At home, low power charging equipment gives the benefit of a low cost for electricity at home, and the low power charging equipment is less expensive to buy and install. Because you're typically parked at home for 10+ hours, even a slow charging rate will be enough for the next days driving needs. In practice many people do fine at home with a 120 volt outlet and the line cord charger that came with the car. Bumping up to the 3 kiloWatt charging rate will satisfy most of the need for speed, at a low cost.

At the office we have a similar consideration. We'll be parked at the office for several hours, possibly punctuated by a drive to a nearby restaurant for lunch. Even with low power charging equipment, the car will recharge enough to handle driving home.

In both cases low powered charging equipment has three advantages:

  • Reduces the cost of the electrical service to power the charging station. The 40 amp circuit to handle a 6 kiloWatt charging rate costs more than the 20 amp circuit to handle a 16 amp charging rate.
  • Using 20 amp circuits for charging stations means more total charging stations for a given service panel.
  • Lower cost for the charging station.

A workplace might find it necessary to host a few fast charging stations. Occasionally employees will have a sudden emergency - spouse suddenly in a hospital 100+ miles away - and need to quickly refuel to get there. Or the workplace might have delivery trucks where fast charging means they can be on the road for more hours.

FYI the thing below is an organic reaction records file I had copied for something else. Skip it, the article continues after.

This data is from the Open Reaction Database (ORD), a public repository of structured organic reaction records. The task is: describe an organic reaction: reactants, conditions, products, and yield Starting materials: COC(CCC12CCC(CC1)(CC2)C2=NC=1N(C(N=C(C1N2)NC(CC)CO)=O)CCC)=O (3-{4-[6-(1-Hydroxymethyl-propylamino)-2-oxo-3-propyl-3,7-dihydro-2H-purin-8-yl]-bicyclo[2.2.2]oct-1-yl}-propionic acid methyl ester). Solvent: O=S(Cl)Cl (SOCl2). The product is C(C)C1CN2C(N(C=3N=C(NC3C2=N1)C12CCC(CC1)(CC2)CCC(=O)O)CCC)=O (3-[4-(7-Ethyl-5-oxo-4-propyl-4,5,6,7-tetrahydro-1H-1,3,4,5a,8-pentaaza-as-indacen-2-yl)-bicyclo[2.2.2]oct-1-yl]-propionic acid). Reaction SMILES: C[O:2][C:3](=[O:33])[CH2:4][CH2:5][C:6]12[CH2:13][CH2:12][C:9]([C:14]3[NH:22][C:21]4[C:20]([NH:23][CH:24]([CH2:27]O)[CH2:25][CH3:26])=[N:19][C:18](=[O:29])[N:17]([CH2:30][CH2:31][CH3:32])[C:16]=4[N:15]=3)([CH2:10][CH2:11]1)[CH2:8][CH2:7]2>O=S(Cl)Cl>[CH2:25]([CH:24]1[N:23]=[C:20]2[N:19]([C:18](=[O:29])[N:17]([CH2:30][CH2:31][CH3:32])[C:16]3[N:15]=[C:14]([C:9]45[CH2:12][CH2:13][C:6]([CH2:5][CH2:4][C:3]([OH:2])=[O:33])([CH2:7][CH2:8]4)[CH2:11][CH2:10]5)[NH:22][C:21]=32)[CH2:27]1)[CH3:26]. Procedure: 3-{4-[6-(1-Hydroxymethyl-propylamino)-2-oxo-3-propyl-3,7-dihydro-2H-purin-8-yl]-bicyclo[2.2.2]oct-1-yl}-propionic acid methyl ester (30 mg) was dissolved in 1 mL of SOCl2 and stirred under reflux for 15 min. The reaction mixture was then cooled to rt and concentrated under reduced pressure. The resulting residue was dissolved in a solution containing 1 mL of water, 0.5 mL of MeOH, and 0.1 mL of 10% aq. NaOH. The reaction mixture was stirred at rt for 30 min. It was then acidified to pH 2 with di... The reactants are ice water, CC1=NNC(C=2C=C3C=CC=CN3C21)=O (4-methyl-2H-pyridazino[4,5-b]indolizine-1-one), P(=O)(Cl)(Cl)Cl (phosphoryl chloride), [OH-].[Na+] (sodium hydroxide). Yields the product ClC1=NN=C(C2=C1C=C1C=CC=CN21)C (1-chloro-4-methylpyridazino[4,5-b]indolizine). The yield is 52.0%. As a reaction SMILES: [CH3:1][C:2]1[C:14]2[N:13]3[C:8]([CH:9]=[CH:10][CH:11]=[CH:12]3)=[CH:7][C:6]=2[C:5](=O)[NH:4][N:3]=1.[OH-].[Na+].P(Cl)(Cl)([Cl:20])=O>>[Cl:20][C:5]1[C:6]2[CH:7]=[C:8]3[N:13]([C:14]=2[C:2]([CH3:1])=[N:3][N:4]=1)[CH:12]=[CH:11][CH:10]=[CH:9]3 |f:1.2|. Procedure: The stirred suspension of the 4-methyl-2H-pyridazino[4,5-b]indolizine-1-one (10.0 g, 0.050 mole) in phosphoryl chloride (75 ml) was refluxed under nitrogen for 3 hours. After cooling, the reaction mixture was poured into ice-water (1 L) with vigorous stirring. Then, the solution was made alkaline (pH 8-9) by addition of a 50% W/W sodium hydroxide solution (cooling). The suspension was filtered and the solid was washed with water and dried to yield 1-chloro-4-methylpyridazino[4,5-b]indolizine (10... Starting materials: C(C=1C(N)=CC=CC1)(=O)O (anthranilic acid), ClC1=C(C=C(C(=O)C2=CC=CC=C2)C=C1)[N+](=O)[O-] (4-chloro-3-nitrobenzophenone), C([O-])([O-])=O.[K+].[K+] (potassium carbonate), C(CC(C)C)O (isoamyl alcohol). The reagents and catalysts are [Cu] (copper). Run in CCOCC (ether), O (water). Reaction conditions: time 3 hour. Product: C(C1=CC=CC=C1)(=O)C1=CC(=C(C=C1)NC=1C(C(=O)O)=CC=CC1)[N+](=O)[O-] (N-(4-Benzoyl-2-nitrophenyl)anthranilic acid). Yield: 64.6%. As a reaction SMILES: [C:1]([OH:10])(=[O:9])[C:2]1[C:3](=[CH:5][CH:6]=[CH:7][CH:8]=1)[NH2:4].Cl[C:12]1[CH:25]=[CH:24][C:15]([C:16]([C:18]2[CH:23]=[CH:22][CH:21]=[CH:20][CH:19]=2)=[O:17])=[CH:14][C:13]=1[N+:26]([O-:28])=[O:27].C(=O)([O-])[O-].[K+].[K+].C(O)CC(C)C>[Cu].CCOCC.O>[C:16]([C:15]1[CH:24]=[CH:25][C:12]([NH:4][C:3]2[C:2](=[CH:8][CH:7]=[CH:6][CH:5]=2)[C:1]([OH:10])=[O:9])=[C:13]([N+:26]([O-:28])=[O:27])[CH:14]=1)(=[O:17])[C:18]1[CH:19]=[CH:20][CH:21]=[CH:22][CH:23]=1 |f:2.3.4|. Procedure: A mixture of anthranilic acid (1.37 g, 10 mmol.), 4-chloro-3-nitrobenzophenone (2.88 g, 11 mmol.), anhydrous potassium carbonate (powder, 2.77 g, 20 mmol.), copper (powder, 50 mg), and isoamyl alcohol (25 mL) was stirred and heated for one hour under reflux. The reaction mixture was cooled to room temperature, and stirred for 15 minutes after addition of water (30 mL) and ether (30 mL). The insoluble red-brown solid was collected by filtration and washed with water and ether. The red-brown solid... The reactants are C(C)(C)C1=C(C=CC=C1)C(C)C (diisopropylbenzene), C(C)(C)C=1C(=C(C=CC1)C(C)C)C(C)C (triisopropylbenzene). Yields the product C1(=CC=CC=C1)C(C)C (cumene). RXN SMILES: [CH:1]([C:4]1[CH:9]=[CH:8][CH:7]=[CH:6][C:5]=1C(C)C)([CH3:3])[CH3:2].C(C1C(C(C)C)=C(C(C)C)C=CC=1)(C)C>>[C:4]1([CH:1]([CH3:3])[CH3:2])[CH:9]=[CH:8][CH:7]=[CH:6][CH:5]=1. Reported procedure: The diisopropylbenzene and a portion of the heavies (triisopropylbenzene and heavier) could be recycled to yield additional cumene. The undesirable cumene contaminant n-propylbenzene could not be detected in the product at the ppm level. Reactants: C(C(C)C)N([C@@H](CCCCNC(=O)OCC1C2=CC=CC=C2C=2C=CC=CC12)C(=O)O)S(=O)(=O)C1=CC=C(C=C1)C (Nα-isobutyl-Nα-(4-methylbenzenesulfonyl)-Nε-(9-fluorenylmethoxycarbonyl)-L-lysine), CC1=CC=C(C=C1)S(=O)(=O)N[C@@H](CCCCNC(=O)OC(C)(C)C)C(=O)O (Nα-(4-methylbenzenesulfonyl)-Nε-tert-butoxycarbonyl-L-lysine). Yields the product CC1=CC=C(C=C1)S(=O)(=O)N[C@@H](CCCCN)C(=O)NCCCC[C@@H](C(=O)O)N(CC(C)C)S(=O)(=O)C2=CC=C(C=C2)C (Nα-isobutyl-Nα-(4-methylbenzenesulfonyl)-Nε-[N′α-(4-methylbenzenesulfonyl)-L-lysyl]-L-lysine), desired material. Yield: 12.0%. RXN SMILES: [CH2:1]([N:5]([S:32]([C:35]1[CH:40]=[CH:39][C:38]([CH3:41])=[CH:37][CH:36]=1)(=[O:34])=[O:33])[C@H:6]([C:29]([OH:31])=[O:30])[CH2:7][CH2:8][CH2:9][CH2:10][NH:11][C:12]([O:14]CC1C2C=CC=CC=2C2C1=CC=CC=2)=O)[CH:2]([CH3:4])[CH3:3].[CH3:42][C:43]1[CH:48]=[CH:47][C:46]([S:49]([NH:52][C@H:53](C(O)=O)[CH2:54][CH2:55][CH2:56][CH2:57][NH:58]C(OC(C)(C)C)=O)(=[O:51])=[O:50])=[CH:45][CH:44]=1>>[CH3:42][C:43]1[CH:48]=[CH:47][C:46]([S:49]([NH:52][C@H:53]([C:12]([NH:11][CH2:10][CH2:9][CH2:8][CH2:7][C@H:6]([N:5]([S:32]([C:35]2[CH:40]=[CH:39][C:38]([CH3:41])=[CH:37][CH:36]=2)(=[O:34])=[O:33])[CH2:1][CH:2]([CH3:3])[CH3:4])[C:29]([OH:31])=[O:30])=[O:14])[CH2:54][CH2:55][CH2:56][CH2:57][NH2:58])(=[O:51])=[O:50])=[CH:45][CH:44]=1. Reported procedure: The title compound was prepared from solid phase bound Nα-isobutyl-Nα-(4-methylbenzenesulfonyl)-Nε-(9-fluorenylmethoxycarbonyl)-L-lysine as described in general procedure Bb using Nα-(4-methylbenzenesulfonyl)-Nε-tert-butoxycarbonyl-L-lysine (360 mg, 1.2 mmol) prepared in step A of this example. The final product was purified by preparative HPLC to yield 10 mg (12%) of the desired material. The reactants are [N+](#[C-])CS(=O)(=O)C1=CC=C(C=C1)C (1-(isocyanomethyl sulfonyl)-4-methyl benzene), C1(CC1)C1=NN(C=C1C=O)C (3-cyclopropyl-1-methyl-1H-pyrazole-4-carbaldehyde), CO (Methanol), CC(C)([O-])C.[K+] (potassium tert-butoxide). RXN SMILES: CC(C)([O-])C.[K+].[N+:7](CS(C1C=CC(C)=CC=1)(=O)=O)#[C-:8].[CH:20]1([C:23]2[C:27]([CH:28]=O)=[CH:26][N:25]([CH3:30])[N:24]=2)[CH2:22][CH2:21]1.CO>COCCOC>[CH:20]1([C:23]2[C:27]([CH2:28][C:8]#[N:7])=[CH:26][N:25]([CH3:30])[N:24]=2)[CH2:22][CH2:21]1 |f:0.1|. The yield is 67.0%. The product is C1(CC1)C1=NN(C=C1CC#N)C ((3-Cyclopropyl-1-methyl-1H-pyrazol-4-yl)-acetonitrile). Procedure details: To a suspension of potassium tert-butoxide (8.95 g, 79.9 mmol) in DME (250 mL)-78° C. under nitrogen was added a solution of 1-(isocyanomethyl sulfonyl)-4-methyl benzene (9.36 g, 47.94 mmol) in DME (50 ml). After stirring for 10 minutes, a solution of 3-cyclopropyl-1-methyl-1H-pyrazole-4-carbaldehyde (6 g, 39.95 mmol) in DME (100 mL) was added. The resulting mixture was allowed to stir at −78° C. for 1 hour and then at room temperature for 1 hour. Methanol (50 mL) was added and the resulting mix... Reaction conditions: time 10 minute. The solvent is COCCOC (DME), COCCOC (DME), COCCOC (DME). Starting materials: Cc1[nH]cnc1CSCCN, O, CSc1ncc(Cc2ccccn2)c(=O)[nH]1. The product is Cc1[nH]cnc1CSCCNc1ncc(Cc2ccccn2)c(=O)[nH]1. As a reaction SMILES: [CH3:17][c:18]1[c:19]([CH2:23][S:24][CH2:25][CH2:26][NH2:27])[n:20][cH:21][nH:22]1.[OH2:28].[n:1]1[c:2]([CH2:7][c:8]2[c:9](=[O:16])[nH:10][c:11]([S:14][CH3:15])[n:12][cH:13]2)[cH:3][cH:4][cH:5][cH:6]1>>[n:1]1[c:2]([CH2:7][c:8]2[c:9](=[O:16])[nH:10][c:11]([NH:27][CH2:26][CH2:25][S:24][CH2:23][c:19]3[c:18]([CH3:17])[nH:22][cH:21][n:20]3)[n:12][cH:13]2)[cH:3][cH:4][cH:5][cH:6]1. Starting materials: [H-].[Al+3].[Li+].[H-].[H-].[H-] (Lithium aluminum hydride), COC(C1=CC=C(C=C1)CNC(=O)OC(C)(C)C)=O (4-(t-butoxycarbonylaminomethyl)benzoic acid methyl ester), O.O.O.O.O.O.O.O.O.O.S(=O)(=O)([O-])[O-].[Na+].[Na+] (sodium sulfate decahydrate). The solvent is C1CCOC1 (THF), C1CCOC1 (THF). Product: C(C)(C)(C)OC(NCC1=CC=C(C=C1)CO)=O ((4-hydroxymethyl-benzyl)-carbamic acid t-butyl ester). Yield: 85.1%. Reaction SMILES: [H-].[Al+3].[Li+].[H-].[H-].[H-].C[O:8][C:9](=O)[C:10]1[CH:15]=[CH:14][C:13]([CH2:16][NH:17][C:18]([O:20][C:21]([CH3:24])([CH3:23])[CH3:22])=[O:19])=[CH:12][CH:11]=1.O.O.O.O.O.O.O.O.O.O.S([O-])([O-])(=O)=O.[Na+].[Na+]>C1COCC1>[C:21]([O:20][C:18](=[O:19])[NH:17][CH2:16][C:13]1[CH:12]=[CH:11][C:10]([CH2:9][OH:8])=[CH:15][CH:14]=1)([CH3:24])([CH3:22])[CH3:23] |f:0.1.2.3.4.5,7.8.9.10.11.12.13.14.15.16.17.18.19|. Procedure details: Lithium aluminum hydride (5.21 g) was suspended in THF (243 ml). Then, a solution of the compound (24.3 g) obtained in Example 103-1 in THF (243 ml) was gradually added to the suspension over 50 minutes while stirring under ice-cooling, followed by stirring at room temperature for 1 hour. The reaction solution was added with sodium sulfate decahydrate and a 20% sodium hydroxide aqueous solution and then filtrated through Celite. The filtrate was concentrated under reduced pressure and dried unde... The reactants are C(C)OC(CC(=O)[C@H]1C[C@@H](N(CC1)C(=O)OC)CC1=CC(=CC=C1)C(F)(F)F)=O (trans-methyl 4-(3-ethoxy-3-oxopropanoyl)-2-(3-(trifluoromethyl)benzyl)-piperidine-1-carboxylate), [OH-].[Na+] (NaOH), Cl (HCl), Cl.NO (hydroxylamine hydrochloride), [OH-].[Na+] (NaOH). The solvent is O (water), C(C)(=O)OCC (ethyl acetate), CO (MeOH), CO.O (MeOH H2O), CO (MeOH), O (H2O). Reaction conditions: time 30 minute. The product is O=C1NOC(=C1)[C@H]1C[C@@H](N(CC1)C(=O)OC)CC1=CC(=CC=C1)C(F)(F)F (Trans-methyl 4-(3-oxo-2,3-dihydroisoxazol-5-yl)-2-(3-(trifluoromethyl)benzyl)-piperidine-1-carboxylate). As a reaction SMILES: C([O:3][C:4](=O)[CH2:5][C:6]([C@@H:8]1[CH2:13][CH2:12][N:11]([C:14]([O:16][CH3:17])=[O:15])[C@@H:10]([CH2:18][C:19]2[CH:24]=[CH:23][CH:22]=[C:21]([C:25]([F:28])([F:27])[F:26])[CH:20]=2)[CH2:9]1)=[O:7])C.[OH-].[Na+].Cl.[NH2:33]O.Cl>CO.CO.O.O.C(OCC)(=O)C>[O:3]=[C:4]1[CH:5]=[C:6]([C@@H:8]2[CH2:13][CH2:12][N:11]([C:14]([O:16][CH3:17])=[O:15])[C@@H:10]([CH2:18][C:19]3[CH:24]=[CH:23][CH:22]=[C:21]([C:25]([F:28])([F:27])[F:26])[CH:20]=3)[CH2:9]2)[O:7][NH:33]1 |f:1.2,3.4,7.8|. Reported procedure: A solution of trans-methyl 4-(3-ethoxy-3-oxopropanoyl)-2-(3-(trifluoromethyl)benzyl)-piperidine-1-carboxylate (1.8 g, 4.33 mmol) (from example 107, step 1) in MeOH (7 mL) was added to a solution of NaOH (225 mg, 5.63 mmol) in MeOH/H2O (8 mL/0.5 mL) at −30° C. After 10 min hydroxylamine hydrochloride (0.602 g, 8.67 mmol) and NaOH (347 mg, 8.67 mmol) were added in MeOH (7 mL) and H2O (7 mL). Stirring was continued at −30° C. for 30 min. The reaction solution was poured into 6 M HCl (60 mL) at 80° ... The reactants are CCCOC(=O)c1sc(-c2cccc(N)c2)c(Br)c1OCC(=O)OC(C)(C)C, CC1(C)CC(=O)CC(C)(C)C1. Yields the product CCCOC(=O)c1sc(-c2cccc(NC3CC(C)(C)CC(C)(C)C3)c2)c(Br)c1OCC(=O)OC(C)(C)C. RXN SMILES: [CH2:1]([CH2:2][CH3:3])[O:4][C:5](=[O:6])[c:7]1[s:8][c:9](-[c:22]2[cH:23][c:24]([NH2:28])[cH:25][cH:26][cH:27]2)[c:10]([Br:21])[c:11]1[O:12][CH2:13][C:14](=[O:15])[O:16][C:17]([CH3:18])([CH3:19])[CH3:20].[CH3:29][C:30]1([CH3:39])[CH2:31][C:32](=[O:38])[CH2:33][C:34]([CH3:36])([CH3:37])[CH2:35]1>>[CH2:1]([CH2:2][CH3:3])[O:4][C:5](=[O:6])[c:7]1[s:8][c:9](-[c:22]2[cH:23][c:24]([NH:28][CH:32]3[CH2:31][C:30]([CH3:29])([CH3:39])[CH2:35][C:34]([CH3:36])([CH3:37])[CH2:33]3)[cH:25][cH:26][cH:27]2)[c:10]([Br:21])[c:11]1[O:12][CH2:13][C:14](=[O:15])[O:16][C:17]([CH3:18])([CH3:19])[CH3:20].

Optimum charging rate for public charging - but not road trips

When we're out and about the acceptable "waiting time" is often short, and therefore we need a shorter charging time. But that's not always the case, since some of our public locations involve a long waiting time.

Generally speaking fast charging is preferable for public charging because we just don’t want to wait very long. There are many “running errands” scenarios that don’t allow for a 3.5 hour delay to charge the car. We have things to do, places to go, people to see, and ain’t nobody got time to wait for charging to finish.

A fast food restaurant, a coffee shop, and similar places obviously need fast charging. The waiting time is short at these locations, because those businesses want people to come and go quickly.

Some stores are designed for a longer waiting time. In fact, store owners often want their customers to stay longer so they'll spend more money at the store. Such a store may prefer AC Level 2 stations rather than fast charging.

Optimum charging rate for road trips

The road trip is a different animal, because we're looking to cover as many miles as possible. Therefore "waiting time" must be kept low, and therefore fast charging is absolutely required. There is talk of 350 kiloWatt charging in the not too distant future, which would mean a 5-10 minute recharge time, which will be a boon to electric car road tripping.

In "Understanding charging rates and effective trip speed", we went over calculating the effective trip speed for each charging rate. The higher the charging rate the faster the effective trip speed because we'll be spending less time at the charging station. Basically, a 6 kW charging station provides 20-25 miles range per hour of charging, a 50 kW DC fast charging station provides provides about 120-130 miles range per hour of charging, and a 120 kW Tesla Supercharger station provides about 300 miles range per hour of charging.

Suitable waiting times for various scenarios

  • Home base – 10 hours or more overnight
  • Office – 8 hour work day
  • Church – 3 hours
  • Shopping – 2-3 hours (or less)
  • Visits to doctors and the like – 1 hour
  • Hospital visit - 1 hour up to several days
  • Movie theater, Opera, etc - 2-3 hours
  • Parking garages – depends on the trip, could be all day or several days if at an airport
  • Rest areas along highways – quick, fast, up to an hour for a meal

Range Confidence is Copyright © 2016-17 by David Herron

What electric car charging rate do we need at home, at the office, on road trips, at airports, or elsewhere?